“The second part that I see is that can advancements in machine learning, deep learning, and to some extent quantum computing, drive this forward? So AI has a lot of use cases in areas like optimisation, supply chain, healthcare… but we’ve got some very interesting use cases in areas like water distribution, electric utility, health monitoring and food processing.” Indeed, KK sees some of these efforts first-hand. Part of his remit at HCL is to work with its growing ecosystem of startups, where it aims to encourage innovation by connecting them to large enterprises and drive forward the creation of new products and services. In the area of sustainability, HCL has been collaborating with a company called Winnow to build an AI solution which aims to solve the problem of food wastage. Chefs can take photos of food as it's thrown away, and the tool recognises what is considered waste and should be kept. In the fashion industry, it has worked with TrusTrace on an AI-and-blockchain-powered platform for product traceability and supply chain management. KK says these examples and others serve to show that not only can AI create sustainability, but that sustainability can also drive business value. “Sustainability is often seen as something that cannot generate revenue, but once you integrate sustainable sourcing into your supply chain, or sustainability into the way you build products, you can use AI to take up a lot of the work. So I think AI and sustainability have a very good relationship because one can take away the load of the other. If you put sustainability at the core, AI can really help.” KK is seeing a slow but concerted shift in emphasis with HCL clients, estimating that around eight out of 10 are now making sustainability a strategic imperative. He also believes the onset of the coronavirus pandemic has led to more and more business leaders focusing on the matter. “There is a very clear sensitivity now, and I think in the last 12 months because of the pandemic, many people have seen the atmosphere look very different to how it was,” he says. “The whole period has been a wake-up call really.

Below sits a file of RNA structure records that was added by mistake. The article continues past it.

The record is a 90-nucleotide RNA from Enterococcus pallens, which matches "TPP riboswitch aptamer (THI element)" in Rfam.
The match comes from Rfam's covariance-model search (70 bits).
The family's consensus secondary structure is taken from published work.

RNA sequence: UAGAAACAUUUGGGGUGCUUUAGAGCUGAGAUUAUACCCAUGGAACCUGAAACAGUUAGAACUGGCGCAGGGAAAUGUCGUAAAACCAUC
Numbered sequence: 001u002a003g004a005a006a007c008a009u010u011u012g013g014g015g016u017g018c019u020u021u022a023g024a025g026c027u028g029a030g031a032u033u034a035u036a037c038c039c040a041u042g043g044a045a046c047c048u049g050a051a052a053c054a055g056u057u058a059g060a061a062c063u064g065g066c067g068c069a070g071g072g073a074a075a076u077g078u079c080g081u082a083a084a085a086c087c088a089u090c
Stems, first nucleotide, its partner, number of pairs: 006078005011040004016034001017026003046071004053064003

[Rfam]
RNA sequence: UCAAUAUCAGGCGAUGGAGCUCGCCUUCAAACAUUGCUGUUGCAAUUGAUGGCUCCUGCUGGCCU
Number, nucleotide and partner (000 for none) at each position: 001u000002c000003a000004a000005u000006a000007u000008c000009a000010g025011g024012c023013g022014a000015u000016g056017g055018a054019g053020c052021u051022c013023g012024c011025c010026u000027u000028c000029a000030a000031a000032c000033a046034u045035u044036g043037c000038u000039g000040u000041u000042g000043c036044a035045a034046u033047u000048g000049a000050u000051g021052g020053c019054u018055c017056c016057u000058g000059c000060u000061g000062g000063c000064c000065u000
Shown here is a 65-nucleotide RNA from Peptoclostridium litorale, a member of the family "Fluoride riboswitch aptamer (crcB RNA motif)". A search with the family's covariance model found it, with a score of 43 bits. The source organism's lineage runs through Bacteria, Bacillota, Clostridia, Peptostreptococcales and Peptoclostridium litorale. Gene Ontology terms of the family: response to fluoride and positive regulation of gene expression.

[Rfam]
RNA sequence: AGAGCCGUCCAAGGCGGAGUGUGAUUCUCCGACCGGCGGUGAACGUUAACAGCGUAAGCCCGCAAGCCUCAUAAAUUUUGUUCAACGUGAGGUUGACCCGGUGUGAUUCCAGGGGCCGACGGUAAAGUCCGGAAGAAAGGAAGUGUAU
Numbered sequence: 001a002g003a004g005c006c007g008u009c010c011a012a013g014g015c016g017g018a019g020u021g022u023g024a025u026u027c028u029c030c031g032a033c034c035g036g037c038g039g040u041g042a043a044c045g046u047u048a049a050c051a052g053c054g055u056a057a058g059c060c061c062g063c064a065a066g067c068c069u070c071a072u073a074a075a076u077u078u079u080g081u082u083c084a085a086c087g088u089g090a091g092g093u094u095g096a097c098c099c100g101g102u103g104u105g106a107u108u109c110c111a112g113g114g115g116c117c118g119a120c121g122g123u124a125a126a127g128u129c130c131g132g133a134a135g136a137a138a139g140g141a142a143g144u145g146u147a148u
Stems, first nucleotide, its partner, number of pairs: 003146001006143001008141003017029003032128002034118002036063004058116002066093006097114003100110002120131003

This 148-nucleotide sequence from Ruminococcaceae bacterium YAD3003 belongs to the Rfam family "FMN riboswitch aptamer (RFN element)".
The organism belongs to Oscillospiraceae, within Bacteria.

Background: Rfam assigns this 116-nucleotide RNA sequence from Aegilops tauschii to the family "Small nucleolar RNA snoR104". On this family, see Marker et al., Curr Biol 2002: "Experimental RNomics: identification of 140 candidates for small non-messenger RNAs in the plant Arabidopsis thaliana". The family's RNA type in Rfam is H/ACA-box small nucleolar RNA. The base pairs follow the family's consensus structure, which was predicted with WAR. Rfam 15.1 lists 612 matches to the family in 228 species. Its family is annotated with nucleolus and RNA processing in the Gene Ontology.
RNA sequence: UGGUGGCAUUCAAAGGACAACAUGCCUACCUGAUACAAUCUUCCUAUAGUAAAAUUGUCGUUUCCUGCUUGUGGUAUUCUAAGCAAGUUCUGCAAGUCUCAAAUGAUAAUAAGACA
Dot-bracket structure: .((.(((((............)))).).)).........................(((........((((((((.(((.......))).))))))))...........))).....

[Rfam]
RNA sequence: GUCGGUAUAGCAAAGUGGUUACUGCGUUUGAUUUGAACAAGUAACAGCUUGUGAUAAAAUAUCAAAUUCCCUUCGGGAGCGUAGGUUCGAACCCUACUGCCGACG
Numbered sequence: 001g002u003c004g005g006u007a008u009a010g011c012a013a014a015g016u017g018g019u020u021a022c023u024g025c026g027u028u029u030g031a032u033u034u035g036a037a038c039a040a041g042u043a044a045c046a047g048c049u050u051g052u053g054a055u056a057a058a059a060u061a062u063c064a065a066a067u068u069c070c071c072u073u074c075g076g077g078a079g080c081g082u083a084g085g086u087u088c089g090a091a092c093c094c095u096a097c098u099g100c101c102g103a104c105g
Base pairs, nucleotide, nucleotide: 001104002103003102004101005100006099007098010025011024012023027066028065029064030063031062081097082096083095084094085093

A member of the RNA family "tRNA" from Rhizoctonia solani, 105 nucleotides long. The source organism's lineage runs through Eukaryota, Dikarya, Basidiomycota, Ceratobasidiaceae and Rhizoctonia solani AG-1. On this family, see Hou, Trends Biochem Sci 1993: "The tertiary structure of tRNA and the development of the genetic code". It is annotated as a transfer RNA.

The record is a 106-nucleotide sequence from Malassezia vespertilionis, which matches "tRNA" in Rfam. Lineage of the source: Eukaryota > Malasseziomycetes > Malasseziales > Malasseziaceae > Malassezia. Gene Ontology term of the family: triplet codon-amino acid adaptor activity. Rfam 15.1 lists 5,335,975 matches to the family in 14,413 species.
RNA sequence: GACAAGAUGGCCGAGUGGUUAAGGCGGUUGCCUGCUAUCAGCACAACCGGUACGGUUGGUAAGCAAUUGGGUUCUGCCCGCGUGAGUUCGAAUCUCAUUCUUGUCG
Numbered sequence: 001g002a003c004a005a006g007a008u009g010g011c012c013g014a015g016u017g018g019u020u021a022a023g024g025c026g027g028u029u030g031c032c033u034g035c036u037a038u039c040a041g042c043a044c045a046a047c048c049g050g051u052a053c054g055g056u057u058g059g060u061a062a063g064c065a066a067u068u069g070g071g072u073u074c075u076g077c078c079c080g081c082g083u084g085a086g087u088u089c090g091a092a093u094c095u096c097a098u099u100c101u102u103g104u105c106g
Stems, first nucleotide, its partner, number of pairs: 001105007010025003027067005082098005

“The issue is how to be sustainable in a cost-effective way. And that’s what companies are trying to figure out. Still today, very few companies have board metrics that put sustainability right up there. CSR [corporate social responsibility] has that, and I think it has to go to that level. And tech can do a lot of good in helping with the whole sustainability journey.” HCL is certainly following KK’s mantra that “charity starts at home”. The company splits its sustainability strategy down into four areas: “responsible business” covers areas like governance and benchmarking sustainability, while it also has a society focus that looks at developing skills in young people and supporting the disadvantaged. Then it has its whole renewable ecosystem, and a dedication to redefining sustainability in the workplace. An approach led by founder Shiv Nadar and chairperson Roshni Nadar Malhotra, HCL has clear lines of communication with partners, customers and employees around its sustainability efforts, according to KK. “This is something very core to us and it is driven right from the very top,” he says. “We now also have a sustainability chief whose job it is to work on all of these things across the company. A key area for us next is sustainable sourcing; we do a lot of sourcing and a lot of our partners are now beginning to implement sustainability initiatives. So it’s still a work in progress, but we are committed to doing all that we can.” With the power of corporations like HCL, a renewed desire from businesses to tackle sustainability, and the rapid development of technologies like AI, surely society is set to take huge leaps over the coming years? KK agrees, and believes the tech industry at large will be at the forefront. “It has a very, very significant role to play,” he says. “More and more things are becoming digital. Digital is taken for granted now, but with everything moving to the cloud, and AI being baked in, everyone in the value chain - the tech creators, the producers, the integrators, the developers, and the operators - has a lot of responsibility. “There is not one industry that isn’t getting techified. If tech can pull together money and effort, it will at the very least have a big impact.” One thing that has been slowed down by the pandemic, not accelerated, is KK’s musical hobby. “Remote jamming hasn’t really worked for us,” he admits. But with the packed cricket schedule providing escapism and the small matter of helping the world’s economy become more sustainable through the use of tech, KK has plenty to keep him busy.